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Old 04-20-2006, 10:16 AM   #23
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He'll probably take a job doing PR for Barry Bonds, far less stressful


and spending more time with Jeff Gannon ...
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Old 04-20-2006, 10:27 AM   #24
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I think Scott must have better taste than that
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Old 04-20-2006, 11:21 AM   #25
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You guys are unbelievable. The White House press secratary, like any PR job, is thankless. You're never in the limelight touting the positive things, and only visible during the most trying times. By definition, you're job is to defend your boss's position, regardless of your personal views.

To assume Scott M got canned or is part of some re-organization is misguided. The press secretary typically stays on-board for a portion of a president's term, and then leaves for a more lucrative position in the private sector. Recall that Clinton had FOUR press secretaries.
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Old 04-20-2006, 11:26 AM   #26
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You guys are unbelievable. The White House press secratary, like any PR job, is thankless. You're never in the limelight touting the positive things, and only visible during the most trying times. By definition, you're job is to defend your boss's position, regardless of your personal views.

To assume Scott M got canned or is part of some re-organization is misguided. The press secretary typically stays on-board for a portion of a president's term, and then leaves for a more lucrative position in the private sector. Recall that Clinton had FOUR press secretaries.


um, people are poking fun, yes, but most people understand that he's resigning not because he's exhausted (though he probably is) but because the Bush White House is in a state of crisis, and Republicans are calling for major changes and staff overhauls in order to get some sort of momentum going into the 2006 elections.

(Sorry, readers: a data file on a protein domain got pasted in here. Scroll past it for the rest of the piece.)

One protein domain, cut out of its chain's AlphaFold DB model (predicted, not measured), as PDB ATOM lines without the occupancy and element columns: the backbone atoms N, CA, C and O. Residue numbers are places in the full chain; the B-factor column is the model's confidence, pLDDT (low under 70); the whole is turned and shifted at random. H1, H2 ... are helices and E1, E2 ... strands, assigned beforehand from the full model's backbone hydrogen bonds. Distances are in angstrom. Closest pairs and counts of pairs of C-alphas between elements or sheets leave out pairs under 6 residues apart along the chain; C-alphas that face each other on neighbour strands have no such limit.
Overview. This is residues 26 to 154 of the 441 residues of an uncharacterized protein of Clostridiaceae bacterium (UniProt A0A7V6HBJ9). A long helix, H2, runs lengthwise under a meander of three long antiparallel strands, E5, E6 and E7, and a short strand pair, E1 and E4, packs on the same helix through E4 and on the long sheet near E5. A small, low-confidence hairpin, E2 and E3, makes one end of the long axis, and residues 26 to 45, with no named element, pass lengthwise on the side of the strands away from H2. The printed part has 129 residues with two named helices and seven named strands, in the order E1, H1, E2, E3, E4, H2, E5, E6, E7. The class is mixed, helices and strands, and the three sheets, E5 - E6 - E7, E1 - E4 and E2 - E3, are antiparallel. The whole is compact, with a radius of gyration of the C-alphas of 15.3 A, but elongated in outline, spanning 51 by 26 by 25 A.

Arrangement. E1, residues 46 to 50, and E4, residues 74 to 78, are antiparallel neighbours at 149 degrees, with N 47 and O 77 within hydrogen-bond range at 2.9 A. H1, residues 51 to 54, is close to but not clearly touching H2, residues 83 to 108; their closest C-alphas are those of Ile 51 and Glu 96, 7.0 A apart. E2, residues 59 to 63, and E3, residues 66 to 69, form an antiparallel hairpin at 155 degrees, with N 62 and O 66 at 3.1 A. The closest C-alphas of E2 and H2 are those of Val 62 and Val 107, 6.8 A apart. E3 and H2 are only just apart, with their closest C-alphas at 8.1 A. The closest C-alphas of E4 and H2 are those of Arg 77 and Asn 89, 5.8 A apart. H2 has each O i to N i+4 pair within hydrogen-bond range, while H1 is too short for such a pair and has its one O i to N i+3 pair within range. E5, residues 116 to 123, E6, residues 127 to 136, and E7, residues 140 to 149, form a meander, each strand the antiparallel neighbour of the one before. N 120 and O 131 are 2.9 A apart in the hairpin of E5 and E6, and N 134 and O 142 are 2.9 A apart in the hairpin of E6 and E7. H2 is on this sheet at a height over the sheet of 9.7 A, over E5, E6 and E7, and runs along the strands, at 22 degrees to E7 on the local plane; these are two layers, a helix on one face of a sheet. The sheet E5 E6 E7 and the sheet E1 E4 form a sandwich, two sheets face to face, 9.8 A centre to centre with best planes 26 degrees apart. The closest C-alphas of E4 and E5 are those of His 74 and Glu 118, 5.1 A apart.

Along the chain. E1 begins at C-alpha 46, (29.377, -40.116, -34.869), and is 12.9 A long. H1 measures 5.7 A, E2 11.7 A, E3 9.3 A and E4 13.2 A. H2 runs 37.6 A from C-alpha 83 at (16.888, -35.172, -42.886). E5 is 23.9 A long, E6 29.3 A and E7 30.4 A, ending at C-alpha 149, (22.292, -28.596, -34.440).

it's important to view this resignation in light of all this political pressure, as well as the resignation of Andrew Card, Rove's demotion, and the appointment of Bolton as his new Chief of Staff.
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Old 04-20-2006, 11:54 AM   #27
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Quote:
Originally posted by Irvine511
it's important to view this resignation in light of all this political pressure,
Yup. While it's true that most press secretaries do not stay with the job for more than a few years, the timing of Scotty M's 'resignation' is clearly meant to imply that it's part of this whole "shake-up" facade.


What's really stupid is the fuss being made about Rove's "change" in responsibilities. Folks, he's going from policy making to planning strategy for the 2006 elections. Planning for elections is what he's done for years, and it is almost certainly what he would be doing this year anyway. By making such a big deal about Rove's "change" in roles, the WH is trying to demonstrate a commitment to change, when all they're really doing is describing the facts of a situation that was going to happen anyway.
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Old 04-20-2006, 12:14 PM   #28
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Quote:
Originally posted by nbcrusader
Press secretary to any president is a stressful job. Frankly, I'm surprised that McClellan survived this long.

The real news is Rove's stepping out of his position to a more behind-the-scenes role again.
I agree, is there a election coming up ? i guess he is gearing up for a mud fight somewhere.
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Old 04-20-2006, 12:43 PM   #29
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I agree, is there a election coming up ? i guess he is gearing up for a mud fight somewhere.
Yes--the 2006 mid-term congressional elections. They're pretty much seen as a reflection of how the President is doing. This year, there are loud rumblings that the Republicans will lose a good number of seats because Bush is doing a shitty-ass job (as if that's news). Rove's "demotion" to work on election strategy is designed to help the Republicans in two ways: 1). to plan for the elections, and 2). to give the impression that the Bush Administration is turning a corner. Honestly, the move has nothing but PR & republican interest at heart---it's not like it's really being done as a service to the country.
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Old 04-20-2006, 06:03 PM   #30
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You mean he's retreating behind the scens so that his making sure the electronic voting machines behaving properly (ie, going for Bush) in November goes as smoothly as they did in '04. This is why I don't gloat over Bush's probs. we could have recession in this country, a depression, and Busdh would stillwin. The voting process is permanently screwed...and NO public scrutiny of this....

I hope that makes sense....